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What factors led to the end of our marriage and/or the end of health care reform legislation in Congress?

–*We failed to articulate our goals to each other.

–*We kept fighting over money.

–*There was a lot of mutual suspicion about what the other side wanted.

–*We turned to outsiders for help and they turned out to have their own selfish interests.

–*One side didn’t know how to think for him or herself unless Glenn Beck told him or her first.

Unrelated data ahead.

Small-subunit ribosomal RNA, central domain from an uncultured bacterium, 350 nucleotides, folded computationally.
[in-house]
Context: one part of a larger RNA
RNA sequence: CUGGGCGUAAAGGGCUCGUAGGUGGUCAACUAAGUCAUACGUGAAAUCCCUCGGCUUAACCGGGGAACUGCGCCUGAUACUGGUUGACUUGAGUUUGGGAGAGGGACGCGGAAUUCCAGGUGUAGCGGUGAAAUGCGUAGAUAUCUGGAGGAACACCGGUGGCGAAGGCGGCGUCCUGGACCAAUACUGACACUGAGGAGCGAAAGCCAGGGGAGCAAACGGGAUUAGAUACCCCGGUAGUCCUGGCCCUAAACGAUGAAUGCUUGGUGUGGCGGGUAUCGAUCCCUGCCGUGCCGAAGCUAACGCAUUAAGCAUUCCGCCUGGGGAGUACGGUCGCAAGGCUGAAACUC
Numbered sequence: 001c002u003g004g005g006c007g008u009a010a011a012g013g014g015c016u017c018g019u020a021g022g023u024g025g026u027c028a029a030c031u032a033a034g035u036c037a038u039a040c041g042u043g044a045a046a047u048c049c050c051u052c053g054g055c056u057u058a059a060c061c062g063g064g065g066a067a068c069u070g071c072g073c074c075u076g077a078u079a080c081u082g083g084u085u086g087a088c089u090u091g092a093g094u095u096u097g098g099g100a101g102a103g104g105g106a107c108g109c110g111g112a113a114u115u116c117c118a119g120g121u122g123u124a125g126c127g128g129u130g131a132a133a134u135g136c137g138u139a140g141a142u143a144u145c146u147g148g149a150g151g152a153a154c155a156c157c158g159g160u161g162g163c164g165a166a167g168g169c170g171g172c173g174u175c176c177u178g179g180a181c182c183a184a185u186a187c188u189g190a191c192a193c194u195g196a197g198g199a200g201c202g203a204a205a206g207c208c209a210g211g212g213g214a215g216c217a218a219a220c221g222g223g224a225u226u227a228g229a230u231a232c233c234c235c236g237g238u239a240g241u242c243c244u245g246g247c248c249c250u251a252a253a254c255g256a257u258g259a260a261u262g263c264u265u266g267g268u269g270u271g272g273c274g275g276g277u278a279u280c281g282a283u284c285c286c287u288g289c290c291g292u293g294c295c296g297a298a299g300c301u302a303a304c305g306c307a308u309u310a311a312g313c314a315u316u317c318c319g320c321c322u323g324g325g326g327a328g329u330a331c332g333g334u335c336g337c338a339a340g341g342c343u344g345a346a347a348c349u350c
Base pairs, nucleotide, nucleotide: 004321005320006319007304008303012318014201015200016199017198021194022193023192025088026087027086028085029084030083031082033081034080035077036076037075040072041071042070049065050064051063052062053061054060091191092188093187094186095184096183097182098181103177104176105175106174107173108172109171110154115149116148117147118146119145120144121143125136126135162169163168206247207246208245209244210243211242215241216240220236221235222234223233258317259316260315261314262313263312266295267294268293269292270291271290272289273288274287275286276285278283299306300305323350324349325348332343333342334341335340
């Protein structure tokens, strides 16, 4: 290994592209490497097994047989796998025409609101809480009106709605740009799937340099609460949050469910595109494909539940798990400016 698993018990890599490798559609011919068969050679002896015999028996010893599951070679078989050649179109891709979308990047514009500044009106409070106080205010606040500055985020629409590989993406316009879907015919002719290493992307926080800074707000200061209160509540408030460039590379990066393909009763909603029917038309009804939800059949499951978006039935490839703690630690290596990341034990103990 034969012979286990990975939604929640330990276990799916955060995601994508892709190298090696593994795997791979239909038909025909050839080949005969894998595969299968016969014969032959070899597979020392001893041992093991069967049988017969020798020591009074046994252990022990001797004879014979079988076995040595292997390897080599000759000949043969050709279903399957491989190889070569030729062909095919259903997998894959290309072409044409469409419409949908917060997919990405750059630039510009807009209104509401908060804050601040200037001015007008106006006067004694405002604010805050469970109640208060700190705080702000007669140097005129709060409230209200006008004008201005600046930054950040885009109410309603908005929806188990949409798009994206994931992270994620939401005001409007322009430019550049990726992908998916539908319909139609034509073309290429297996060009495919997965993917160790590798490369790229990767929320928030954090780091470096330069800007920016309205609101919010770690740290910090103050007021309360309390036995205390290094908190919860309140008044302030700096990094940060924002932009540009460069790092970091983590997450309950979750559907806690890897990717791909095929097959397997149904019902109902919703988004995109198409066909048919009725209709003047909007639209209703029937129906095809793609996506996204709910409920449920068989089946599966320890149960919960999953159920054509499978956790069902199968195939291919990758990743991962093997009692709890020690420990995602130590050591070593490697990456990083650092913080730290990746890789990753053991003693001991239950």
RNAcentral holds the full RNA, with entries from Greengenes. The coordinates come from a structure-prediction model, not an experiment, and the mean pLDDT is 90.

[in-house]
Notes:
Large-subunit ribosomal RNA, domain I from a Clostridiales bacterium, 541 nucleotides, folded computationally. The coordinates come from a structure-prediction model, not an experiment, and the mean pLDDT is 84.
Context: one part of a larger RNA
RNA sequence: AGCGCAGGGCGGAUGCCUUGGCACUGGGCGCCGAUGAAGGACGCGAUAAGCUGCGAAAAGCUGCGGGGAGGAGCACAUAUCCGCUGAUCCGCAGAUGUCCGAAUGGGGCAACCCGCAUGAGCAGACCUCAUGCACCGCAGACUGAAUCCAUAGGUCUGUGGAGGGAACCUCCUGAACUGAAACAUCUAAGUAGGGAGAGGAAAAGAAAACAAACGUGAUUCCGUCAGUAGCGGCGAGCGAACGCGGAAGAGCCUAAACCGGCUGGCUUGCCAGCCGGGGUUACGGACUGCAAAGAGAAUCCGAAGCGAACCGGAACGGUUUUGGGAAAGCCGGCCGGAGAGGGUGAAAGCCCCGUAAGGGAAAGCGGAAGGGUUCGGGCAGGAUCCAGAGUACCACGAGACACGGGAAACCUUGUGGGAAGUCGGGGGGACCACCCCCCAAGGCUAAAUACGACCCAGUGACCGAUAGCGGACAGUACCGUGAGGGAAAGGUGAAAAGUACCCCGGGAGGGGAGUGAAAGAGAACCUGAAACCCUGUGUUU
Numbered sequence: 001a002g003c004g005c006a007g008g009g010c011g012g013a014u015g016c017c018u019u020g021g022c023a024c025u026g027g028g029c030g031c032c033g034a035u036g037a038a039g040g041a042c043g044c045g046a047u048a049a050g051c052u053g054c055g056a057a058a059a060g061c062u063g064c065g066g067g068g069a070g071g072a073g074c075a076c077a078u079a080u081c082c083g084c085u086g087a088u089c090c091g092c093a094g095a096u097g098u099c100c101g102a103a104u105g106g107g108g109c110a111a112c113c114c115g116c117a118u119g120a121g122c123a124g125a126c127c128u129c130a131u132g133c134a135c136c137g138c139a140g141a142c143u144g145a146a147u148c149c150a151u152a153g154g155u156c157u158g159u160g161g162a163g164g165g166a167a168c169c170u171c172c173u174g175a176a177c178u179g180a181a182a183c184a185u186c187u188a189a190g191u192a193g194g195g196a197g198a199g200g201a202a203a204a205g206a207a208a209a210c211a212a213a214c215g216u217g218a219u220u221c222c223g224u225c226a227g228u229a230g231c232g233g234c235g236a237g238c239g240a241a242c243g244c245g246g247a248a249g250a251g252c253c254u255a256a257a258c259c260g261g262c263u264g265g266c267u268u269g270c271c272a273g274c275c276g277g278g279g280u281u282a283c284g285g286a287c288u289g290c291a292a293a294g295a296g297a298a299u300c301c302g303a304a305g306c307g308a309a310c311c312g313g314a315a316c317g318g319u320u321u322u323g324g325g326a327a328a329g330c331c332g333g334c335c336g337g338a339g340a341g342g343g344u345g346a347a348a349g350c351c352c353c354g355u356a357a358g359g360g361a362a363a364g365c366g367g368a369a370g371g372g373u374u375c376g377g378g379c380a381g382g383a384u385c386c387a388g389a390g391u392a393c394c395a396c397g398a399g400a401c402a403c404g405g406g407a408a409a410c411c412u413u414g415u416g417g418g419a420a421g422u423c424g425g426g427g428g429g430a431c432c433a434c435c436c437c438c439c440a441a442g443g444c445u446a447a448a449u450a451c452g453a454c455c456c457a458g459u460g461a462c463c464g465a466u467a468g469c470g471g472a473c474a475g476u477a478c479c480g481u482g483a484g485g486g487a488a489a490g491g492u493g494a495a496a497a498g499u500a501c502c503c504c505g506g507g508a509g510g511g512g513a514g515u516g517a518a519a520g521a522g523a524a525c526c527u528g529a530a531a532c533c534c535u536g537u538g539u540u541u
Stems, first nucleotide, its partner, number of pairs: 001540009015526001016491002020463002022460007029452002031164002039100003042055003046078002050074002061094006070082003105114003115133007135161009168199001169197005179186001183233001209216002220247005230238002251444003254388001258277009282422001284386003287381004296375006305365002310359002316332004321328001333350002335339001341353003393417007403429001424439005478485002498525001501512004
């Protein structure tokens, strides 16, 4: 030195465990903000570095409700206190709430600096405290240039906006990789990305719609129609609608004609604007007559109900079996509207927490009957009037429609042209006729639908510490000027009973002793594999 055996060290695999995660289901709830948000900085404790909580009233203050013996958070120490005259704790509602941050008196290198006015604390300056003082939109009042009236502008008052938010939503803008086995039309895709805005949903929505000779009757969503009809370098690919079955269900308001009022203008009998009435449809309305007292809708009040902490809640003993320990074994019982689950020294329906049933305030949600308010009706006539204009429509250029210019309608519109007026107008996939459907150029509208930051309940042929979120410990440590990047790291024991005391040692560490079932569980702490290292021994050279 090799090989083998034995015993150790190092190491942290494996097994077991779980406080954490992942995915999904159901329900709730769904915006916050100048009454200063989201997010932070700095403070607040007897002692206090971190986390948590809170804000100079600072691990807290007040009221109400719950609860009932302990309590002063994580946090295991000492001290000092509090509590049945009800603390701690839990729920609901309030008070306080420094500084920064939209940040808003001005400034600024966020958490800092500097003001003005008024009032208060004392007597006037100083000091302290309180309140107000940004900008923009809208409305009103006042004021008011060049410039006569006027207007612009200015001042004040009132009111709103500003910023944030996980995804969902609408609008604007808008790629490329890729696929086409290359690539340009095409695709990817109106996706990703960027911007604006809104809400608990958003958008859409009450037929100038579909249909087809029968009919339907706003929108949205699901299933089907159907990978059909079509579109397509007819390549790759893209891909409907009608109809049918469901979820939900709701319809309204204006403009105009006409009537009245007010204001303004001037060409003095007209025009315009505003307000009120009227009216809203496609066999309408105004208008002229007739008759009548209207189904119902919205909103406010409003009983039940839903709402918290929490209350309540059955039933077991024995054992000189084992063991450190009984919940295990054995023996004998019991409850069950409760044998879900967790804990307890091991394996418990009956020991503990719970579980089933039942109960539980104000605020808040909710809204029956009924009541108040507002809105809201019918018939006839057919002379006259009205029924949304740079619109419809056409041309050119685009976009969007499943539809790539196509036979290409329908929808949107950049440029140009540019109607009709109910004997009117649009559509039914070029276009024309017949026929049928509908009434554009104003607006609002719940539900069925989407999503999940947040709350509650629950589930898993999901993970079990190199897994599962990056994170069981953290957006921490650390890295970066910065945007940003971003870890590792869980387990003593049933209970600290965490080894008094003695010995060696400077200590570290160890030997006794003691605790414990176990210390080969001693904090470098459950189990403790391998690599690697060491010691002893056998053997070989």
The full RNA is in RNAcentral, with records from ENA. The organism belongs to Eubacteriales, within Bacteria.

–*…or Oprah.

–*We weren’t sure how to handle the necessary abortion issue.

–*Every time we tried to talk about things reasonably it deteriorated into shouting matches.

–*Each of us accused the other of patronizing and sabotaging the other in public.

–*There was a lot of increasingly nonsensical, paranoid and loony right-wing talk coming from one side.

–*”I don’t need another mother.”

–*”I don’t need another father.”

–*Turns out one of us was a racist.